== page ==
TCRA has a lot riding on Congress’ pending reauthorization of the Federal Aviation Administration (FAA) and the FAA’s Airport Improvement Program (AIP) which provides discretionary grants to local airports for projects to enhance capacity and safety.
At stake is the continued development of TCRA’s southside and its wide-open acreage primed for economic development.
Without AIP grants, major jobs like runway extensions and new taxiways don’t happen unless a windfall of local funds lands in the airport’s lap. TCRA competes for those grants with other airports across the nation.
TCRA is currently attempting to move forward with southside airfield projects not knowing if enough AIP money will be in the FAA’s reauthorization. A reauthorization bill passed in the House in September but still awaits Senate action.
U.S. Rep. David Davis, R-1st, voted against FAA reauthorization.
“I support the modernization of our aging air traffic control infrastructure, but I could not support this version of the FAA reauthorization due to additional sections of the legislation which inappropriately require express carriers to be governed under the National Labor Relations Act,” Davis said of his vote in an e-mail. “This would adversely impact thousands of jobs in the First District, Tennessee, and our nation.”
But another congressman with an interest in TCRA, Democrat Rick Boucher of Southwest Virginia’s Fightin’ Ninth District, voted for FAA reauthorization.
One form of the bill calls for $15.8 billion in AIP funding from 2008 to 2011.
“Airports throughout the country are reaching out trying to move this through,” Wilson told airport commissioners during a recent Airfield Development Committee meeting. “For smaller airports, AIP is extremely important for us to do developments like this. Without AIP dollars there’s no way we could achieve some of these things.”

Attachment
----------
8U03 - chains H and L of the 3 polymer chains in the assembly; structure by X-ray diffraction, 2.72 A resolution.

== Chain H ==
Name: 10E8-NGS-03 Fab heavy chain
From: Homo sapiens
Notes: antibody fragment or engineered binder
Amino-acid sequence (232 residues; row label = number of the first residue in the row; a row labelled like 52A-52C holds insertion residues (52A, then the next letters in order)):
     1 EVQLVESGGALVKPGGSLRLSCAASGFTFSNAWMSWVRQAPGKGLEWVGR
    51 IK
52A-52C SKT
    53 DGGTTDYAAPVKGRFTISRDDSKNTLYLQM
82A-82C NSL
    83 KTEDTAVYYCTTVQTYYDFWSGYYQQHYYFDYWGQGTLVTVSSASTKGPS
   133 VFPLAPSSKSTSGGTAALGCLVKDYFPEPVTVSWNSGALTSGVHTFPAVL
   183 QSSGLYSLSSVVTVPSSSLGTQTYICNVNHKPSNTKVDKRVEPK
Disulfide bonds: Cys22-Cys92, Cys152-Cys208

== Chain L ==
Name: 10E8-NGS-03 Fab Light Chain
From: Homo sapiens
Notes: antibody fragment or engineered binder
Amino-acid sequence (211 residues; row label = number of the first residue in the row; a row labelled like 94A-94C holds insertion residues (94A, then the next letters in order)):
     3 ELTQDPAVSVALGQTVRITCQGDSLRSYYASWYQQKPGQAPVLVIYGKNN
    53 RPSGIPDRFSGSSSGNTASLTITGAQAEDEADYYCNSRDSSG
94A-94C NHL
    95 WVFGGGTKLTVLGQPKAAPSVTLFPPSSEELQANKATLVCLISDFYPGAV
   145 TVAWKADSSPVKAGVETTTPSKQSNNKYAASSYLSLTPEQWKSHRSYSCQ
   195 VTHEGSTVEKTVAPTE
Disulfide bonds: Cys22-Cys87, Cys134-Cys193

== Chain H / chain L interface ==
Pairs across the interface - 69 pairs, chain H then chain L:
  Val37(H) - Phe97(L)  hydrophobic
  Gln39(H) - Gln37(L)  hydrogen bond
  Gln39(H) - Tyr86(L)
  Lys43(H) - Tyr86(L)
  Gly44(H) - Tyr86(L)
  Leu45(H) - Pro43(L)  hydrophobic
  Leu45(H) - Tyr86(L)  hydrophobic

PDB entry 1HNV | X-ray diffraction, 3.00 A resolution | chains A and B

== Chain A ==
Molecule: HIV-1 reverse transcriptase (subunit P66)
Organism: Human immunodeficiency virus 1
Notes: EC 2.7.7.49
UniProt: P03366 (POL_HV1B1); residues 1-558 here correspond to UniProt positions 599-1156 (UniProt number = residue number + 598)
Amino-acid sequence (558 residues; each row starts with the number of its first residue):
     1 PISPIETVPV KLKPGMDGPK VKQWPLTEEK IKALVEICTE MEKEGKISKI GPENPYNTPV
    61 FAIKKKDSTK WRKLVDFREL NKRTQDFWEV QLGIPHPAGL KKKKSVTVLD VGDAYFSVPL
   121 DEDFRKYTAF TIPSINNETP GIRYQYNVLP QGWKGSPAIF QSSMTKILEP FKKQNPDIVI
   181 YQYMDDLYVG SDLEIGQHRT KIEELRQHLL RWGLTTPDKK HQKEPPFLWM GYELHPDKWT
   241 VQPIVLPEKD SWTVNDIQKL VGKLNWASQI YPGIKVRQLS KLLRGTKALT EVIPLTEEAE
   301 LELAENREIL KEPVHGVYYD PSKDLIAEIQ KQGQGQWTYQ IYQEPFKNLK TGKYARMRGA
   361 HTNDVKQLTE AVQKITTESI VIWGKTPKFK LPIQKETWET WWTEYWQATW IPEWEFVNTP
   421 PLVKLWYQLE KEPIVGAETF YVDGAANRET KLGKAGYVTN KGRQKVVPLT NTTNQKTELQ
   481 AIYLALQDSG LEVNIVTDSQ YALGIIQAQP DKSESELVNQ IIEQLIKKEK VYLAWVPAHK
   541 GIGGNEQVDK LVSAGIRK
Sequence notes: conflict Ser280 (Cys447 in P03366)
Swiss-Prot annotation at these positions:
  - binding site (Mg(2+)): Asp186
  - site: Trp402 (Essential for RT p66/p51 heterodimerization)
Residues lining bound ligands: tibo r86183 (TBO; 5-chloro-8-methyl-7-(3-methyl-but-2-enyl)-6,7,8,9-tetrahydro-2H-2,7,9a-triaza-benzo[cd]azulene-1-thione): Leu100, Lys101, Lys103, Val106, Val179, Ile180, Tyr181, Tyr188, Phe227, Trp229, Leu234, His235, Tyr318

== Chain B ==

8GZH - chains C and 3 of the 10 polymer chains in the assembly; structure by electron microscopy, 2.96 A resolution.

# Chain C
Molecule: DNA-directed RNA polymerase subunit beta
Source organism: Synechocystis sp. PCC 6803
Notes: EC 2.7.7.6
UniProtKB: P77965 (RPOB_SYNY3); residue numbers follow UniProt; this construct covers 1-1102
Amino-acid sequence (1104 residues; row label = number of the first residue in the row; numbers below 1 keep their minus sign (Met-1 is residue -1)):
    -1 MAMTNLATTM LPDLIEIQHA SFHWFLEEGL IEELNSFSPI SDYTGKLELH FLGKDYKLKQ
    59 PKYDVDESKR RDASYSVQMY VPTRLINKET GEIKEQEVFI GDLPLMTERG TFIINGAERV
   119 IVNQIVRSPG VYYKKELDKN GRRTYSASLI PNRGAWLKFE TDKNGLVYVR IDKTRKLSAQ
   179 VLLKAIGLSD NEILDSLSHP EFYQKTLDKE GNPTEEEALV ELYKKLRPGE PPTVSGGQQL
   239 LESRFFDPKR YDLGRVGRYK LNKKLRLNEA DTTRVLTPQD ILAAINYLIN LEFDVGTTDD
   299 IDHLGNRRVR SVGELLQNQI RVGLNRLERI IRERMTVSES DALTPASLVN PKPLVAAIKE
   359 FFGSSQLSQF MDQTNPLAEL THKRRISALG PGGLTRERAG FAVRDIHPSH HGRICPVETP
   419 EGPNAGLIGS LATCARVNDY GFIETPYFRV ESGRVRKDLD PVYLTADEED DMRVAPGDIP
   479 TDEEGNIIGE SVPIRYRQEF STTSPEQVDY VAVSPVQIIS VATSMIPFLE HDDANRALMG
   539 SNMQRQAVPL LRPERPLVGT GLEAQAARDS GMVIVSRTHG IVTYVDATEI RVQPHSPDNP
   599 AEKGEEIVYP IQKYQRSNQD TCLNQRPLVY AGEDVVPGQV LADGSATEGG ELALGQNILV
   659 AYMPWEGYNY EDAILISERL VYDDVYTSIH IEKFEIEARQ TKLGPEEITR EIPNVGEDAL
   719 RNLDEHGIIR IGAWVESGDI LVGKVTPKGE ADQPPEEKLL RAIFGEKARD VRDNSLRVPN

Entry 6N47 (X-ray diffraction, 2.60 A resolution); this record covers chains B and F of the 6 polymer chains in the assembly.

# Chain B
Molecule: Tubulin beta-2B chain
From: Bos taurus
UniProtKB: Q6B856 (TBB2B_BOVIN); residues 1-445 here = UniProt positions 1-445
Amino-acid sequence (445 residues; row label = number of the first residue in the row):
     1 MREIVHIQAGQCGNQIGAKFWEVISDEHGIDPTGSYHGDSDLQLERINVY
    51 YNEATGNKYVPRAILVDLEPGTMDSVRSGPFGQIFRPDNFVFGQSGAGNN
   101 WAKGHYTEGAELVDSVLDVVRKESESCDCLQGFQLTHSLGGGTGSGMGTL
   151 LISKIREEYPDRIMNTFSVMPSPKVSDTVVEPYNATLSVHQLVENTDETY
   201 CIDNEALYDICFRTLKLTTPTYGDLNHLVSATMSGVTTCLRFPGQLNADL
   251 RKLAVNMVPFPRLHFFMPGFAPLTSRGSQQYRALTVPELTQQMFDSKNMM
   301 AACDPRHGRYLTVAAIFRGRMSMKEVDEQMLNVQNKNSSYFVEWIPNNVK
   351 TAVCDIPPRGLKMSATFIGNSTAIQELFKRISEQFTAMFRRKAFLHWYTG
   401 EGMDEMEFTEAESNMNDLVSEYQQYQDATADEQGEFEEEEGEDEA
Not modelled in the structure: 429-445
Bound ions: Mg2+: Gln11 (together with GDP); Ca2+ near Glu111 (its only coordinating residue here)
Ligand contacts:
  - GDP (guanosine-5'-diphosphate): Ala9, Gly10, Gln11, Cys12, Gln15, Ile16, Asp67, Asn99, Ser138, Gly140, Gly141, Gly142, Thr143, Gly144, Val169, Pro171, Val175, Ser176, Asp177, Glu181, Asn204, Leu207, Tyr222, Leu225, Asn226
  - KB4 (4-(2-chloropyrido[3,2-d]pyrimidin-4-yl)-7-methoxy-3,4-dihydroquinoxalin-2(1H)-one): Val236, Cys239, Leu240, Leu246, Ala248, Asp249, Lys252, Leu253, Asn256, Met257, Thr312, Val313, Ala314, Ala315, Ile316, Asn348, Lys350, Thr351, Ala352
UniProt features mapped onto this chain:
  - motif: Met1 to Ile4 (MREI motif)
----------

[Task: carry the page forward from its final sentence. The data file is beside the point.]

TCRA’s Airfield Development Committee has recommended the airport do environment assessments and engage in design contracts for a new southside corporate hangar area and taxiway extension. The airport must do an environmental assessment to receive AIP dollars.
Both political and funding issues are in the reauthorization bill. The main funding matter is a proposal to increase the passenger facility charge (PFC) — an expense tacked on to plane tickets and rental car bookings — from $4.50 per passenger to $7. Federal officials feel the increase would lead to “increased tax-exempt financing for airport construction ... and consequently would reduce federal revenues.” PFCs are collected by airports and are not part of the federal budget.
A contentious political battle, meanwhile, has ensued between private plane operators and FAA over reauthorization.
The Aircraft Owners and Pilots Association (AOPA), which represents private plane operators, is continuing its attempt to remove a $25 user fee from FAA reauthorization. The airlines had supported increased fees to help FAA pay for its planned “NextGen” air traffic control system.
Except for the $25 user fee, AOPA said the House and Senate FAA bills are now very similar in how they tax both general aviation and the airlines. AOPA was predicting Congress would pass a short-term FAA reauthorization until the bills can be reconciled.
If Congress approves shorter-term funding in the FAA reauthorization, Wilson told the committee that TCRA may not be able to meet timelines for developing the southside. The southside area has three to four economic development sites on its perimeter.
“That would mean instead of being able to plan for three to four years of AIP funding, what’s being proposed is about a six-month plan for AIP funding,” Wilson said. “At that level we may be very challenged to meet this (development) schedule.”
For more about TCRA, go to www.triflight.com.